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(searched for: doi:10.1017/s0001925900009768)
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, Amirhossein Mohammadkhani, Hamed Ahani
Published: 23 April 2021
Journal of Hydrodynamics, Volume 33, pp 301-310; https://doi.org/10.1007/s42241-021-0027-7

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Published: 1 March 2021
Experiments in Fluids, Volume 62, pp 1-17; https://doi.org/10.1007/s00348-021-03143-5

Abstract:
The aerodynamics of smooth and slightly rough prisms with square cross-sections and sharp edges is investigated through wind tunnel experiments. Mean and fluctuating forces, the mean pitch moment, Strouhal numbers, the mean surface pressures and the mean wake profiles in the mid-span cross-section of the prism are recorded simultaneously for Reynolds numbers between 1 $$\times$$ × 10 $$^{5}$$ 5 $$\le$$ ≤ Re $$_{D}$$ D $$\le$$ ≤ 1 $$\times$$ × 10 $$^{7}$$ 7 . For the smooth prism with $$k_s$$ k s /D = 4 $$\times$$ × 10 $$^{-5}$$ - 5 , tests were performed at three angles of incidence, i.e. $$\alpha$$ α = 0 $$^{\circ }$$ ∘ , −22.5 $$^{\circ }$$ ∘ and −45 $$^{\circ }$$ ∘ , whereas only both “symmetric” angles were studied for its slightly rough counterpart with $$k_s$$ k s /D = 1 $$\times$$ × 10 $$^{-3}$$ - 3 . First-time experimental proof is given that, within the accuracy of the data, no significant variation with Reynolds number occurs for all mean and fluctuating aerodynamic coefficients of smooth square prisms up to Reynolds numbers as high as $$\mathcal {O}$$ O (10 $$^{7}$$ 7 ). This Reynolds-number independent behaviour applies to the Strouhal number and the wake profile as well. In contrast to what is known from square prisms with rounded edges and circular cylinders, an increase in surface roughness height by a factor 25 on the current sharp-edged square prism does not lead to any notable effects on the surface boundary layer and thus on the prism’s aerodynamics. For both prisms, distinct changes in the aerostatics between the various angles of incidence are seen to take place though. Graphic abstract
, S. Ajith Kumar, K. Arun Kumar
Lecture Notes in Mechanical Engineering pp 189-197; https://doi.org/10.1007/978-981-15-7831-1_18

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Pankaj Kumar,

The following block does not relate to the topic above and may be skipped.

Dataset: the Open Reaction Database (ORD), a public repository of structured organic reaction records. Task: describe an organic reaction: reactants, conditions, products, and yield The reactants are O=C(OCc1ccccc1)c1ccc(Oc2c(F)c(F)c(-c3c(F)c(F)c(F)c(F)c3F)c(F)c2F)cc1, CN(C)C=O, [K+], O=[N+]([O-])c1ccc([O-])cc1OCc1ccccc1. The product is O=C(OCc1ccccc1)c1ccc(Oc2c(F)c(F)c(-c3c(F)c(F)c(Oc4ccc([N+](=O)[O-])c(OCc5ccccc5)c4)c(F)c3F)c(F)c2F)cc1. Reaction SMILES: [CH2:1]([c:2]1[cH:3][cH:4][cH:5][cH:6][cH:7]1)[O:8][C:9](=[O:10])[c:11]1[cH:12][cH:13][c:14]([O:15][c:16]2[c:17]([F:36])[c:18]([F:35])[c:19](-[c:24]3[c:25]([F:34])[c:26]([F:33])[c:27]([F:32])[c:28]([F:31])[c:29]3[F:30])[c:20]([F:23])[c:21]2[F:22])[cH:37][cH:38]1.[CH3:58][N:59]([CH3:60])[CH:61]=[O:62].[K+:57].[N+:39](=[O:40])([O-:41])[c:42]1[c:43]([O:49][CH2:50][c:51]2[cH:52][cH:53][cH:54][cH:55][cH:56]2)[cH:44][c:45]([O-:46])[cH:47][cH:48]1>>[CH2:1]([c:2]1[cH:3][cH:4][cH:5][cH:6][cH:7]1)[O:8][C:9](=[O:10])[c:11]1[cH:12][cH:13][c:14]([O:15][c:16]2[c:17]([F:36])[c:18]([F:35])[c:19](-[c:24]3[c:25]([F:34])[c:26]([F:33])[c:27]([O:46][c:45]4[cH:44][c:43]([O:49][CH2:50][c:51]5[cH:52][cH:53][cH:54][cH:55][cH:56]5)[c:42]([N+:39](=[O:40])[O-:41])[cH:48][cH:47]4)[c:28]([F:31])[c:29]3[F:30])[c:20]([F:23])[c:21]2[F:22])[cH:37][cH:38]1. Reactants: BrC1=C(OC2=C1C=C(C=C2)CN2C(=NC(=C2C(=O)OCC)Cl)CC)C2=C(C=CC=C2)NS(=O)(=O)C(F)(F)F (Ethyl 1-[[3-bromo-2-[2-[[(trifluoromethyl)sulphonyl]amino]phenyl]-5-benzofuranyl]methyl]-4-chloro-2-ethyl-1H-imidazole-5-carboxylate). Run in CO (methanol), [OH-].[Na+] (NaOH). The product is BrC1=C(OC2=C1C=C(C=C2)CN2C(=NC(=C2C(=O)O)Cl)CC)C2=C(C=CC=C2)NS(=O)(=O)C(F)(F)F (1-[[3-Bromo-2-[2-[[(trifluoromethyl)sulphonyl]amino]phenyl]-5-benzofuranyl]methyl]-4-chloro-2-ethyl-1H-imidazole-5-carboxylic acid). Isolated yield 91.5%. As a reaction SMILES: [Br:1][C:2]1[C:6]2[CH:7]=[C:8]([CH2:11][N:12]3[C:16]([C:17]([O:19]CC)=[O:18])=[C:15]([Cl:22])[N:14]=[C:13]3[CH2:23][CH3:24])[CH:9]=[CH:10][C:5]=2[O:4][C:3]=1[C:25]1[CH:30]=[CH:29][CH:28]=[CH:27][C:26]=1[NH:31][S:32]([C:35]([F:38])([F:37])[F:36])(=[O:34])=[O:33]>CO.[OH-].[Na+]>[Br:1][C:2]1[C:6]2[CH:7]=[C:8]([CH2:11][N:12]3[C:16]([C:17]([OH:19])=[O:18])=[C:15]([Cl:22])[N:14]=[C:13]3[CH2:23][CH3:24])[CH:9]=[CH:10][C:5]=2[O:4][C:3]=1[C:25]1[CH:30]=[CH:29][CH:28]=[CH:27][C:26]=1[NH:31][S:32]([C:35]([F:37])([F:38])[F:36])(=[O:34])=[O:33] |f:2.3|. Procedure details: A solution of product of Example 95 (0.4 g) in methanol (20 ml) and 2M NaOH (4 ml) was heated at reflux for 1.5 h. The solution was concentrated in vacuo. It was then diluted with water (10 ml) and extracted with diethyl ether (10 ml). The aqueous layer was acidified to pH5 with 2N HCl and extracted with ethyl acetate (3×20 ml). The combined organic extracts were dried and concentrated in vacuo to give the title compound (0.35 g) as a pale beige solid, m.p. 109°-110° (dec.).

Journal of Ocean Engineering and Science, Volume 5, pp 173-179; https://doi.org/10.1016/j.joes.2019.10.002

Abstract:
The paper aimed to study the flow structure at the wake of the bluff body with altered blockage ratio (BR) keeping the fixed aspect ratio (AR). The study was conducted by a finite volume technique using commercial software Ansys-Fluent. The CFD analysis of the bluff body is mainly subjected to the lower subcritical Reynolds number range (5000 to 15,000) along with blockage ratio as an important factor. The flow parameters such as drag coefficient, pressure, and kinetic energy variations are analyzed here for the Reynolds number (Re) and BR. It was observed that at fixed Re, the drag coefficient (CD) increases with an increase in the BR while decrease with increasing Re for a fixed value of BR.
F. Wang, , G.B. Zu, L. Cheng
Journal of Wind Engineering and Industrial Aerodynamics, Volume 188, pp 175-193; https://doi.org/10.1016/j.jweia.2019.02.019

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Published: 18 August 2018
Nonlinear Dynamics, Volume 94, pp 2685-2696; https://doi.org/10.1007/s11071-018-4518-1

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Gongbo Zu,
Advances in Structural Engineering, Volume 21, pp 2241-2258; https://doi.org/10.1177/1369433218770822

Abstract:
Vortex shedding from a tall building is known to be responsible for the quasi-periodic across-wind force exerted on the building. This article unveils the exact relationship between the vortex shedding pattern and the fluctuating across-wind force. Simultaneous particle-image velocimetry and pressure measurements are carried out on a square-plan tall building model in the wind tunnel toward an understanding of the velocity–pressure–force relation for across-wind force generation on the building. A collection of instantaneous wind flow patterns and synchronized wind pressure distributions suggests the existence of full periods of vortex shedding from the building. The results are further analyzed using the conditional sampling method by which the roles of development and shedding of large-scale vortices in the building wake on the generation of peak across-wind forces are evidently found. Furthermore, quasi-periodicity of across-wind excitation is clearly confirmed with Hilbert transform of the across-wind force signal. The phase averaging technique is applied to the particle-image velocimetry flow fields and distinct vortex shedding patterns from the building are observed for most of the measurement time, together with an evident phase relationship with the across-wind forces.
Meraj Mohebi, Phillip Du Plessix, Robert J. Martinuzzi,
Physical Review Fluids, Volume 2; https://doi.org/10.1103/physrevfluids.2.064702

Abstract: